Master's defence | Eric Bembenek, Realizing Surface Driven Flows in the Primitive EquationsExport this event to calendar

Thursday, August 7, 2014 10:00 AM EDT

M3 - 3103

Candidate

Eric Bembenek, Applied Math, University of Waterloo

Title

Realizing Surface Driven Flows in the Primitive Equations

Abstract

The surface quasi-geostrophic (SQG) model describes the evolution of buoyancy at vertical boundaries in the limit of infinitesimal Rossby number. In this regime, the quasi-geostrophic approximations are expected to hold. Numerical simulation of the SQG model often generate small-scale vortices which may have Rossby numbers that approach unity and may be outside the range of SQG. In this thesis we investigate the evolution of a surface trapped elliptical vortex in both the SQG model and the non-hydrostatic Boussinesq primitive equations (PE) which are better able to describe a wider range of oceanic dynamics. Thus, in the PE, we can vary the Rossby number in order to understand how the surface trapped vortex breaks down at the smaller-scale during its evolution. For small Rossby number, we confirm that the PE match the SQG prediction very well. For larger Rossby number however, we find that the models do not agree and different dynamics begin emerging in the PE. In particular, we find that the thin filament instability in the surface buoyancy field, common to SQG, begins to stabilize as the Rossby number increases and thus the emergence of the secondary small-scale vortices is halted. The core of the vortex spreads out and becomes much more uniform for larger Rossby number. The energy spectrum of the surface trapped vortex steepens from a power law of -5/3 to about -3 and the divergent energy grows as the Rossby number approaches unity. The growing divergent energy is an indication that inertia-gravity waves are generated in the simulation and we do indeed observe these in the vertical velocity field. We conclude that when the Rossby number of the surface trapped elliptical vortex is at least 0.05 new dynamics emerge and the PE must be used to attain an accurate description of the evolution of the flow.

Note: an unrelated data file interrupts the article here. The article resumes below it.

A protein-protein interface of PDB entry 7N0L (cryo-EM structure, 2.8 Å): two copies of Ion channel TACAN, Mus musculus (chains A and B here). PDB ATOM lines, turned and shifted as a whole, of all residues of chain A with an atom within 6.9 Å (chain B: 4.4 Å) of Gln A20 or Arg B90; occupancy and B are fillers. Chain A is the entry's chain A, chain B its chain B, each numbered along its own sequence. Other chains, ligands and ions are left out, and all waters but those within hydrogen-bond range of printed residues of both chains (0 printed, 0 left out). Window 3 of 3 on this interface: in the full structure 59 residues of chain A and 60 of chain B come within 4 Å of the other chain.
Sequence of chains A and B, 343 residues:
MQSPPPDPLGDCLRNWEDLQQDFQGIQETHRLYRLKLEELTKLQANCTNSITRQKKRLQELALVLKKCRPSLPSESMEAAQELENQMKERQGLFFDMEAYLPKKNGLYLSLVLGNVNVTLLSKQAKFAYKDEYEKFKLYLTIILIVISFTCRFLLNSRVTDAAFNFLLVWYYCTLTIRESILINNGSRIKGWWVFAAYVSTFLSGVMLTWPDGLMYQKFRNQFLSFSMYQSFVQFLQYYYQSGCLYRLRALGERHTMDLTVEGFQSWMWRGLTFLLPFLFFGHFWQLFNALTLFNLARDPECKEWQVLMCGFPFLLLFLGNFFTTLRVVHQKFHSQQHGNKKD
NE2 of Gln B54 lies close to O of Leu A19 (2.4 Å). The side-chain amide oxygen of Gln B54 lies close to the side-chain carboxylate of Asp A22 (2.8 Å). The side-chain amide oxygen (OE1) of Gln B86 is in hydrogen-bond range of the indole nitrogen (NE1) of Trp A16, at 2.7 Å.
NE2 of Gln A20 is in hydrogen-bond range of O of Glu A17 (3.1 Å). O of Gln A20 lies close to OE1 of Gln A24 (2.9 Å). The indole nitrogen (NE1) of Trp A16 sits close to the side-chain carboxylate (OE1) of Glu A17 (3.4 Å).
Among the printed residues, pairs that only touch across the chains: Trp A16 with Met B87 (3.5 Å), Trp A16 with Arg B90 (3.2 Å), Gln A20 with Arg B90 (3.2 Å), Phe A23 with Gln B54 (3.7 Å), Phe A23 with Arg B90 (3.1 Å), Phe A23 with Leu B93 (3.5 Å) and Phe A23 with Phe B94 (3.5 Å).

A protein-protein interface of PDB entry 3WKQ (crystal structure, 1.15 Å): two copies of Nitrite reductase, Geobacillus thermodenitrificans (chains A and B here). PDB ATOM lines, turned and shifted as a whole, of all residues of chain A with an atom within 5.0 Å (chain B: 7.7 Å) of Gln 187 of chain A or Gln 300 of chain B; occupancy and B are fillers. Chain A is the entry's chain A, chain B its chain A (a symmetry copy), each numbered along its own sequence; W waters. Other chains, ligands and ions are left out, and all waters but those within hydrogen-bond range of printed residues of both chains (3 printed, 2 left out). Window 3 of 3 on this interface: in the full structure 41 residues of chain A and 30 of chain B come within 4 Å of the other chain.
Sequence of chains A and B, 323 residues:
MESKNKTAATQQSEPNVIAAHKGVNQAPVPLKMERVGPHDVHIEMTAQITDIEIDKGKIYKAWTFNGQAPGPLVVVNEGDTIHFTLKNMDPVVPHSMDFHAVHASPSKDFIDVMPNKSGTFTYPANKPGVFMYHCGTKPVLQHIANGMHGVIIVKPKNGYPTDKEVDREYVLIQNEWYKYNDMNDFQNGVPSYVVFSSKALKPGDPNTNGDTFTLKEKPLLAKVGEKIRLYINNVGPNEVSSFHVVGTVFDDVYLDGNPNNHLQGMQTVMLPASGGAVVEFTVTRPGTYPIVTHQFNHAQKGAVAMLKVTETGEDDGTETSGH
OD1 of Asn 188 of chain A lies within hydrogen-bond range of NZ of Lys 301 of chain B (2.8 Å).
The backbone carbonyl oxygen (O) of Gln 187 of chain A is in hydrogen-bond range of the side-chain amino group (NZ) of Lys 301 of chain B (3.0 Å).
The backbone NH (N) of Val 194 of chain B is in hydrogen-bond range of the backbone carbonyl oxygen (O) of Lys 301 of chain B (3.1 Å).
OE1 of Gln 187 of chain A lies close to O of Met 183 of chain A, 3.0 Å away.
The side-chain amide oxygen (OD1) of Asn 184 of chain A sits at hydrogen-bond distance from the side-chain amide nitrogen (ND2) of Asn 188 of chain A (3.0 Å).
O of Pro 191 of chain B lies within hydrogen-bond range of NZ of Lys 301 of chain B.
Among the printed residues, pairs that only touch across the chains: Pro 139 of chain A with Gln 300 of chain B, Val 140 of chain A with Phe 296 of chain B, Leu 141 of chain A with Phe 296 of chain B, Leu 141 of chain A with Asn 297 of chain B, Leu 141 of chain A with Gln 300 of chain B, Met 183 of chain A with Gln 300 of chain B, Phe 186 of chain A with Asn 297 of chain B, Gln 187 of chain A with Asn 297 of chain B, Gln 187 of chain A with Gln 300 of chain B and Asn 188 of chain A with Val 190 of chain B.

Location 
University of Waterloo
M3 - 3103

,
Canada

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